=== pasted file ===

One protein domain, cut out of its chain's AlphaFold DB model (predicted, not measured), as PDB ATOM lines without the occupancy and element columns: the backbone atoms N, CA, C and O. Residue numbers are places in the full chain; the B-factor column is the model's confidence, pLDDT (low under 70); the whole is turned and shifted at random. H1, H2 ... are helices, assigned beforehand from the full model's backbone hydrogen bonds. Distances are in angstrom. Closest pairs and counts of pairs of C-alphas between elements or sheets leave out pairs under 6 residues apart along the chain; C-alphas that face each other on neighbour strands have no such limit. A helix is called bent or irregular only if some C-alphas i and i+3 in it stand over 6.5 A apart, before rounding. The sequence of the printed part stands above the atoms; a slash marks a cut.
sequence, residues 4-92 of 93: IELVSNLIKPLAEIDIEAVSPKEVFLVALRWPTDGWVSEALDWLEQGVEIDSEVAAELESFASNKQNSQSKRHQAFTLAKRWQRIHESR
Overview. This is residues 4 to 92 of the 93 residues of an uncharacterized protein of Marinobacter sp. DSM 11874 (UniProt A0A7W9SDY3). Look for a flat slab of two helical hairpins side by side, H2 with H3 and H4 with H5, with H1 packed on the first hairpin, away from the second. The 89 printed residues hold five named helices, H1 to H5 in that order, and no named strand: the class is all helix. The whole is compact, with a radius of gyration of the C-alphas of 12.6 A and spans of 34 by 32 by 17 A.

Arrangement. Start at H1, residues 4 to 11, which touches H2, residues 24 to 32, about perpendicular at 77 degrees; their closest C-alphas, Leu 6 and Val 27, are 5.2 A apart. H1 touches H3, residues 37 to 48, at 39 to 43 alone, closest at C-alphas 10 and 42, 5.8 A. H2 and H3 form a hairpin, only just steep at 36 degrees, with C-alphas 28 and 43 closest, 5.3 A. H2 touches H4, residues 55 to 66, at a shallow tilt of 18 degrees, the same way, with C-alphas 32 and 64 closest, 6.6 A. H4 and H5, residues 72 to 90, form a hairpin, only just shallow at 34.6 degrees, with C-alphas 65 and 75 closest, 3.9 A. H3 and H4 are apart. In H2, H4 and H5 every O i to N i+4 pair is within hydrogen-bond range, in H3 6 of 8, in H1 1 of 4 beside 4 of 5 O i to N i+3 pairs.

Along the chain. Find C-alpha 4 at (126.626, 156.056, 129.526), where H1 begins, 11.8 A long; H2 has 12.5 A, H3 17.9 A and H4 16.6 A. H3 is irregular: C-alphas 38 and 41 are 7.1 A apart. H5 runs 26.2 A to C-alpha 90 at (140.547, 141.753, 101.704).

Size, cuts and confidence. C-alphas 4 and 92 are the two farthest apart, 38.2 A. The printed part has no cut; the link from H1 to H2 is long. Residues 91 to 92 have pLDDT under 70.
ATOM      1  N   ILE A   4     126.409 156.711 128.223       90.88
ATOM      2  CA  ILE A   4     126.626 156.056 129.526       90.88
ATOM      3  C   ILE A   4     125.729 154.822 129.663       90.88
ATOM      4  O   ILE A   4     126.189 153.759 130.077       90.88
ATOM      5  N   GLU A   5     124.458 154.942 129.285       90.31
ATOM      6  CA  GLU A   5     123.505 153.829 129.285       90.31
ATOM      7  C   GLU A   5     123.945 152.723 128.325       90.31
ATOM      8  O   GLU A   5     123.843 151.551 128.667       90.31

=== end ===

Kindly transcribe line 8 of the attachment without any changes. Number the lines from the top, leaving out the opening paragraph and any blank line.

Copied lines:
ATOM      3  C   ILE A   4     125.729 154.822 129.663       90.88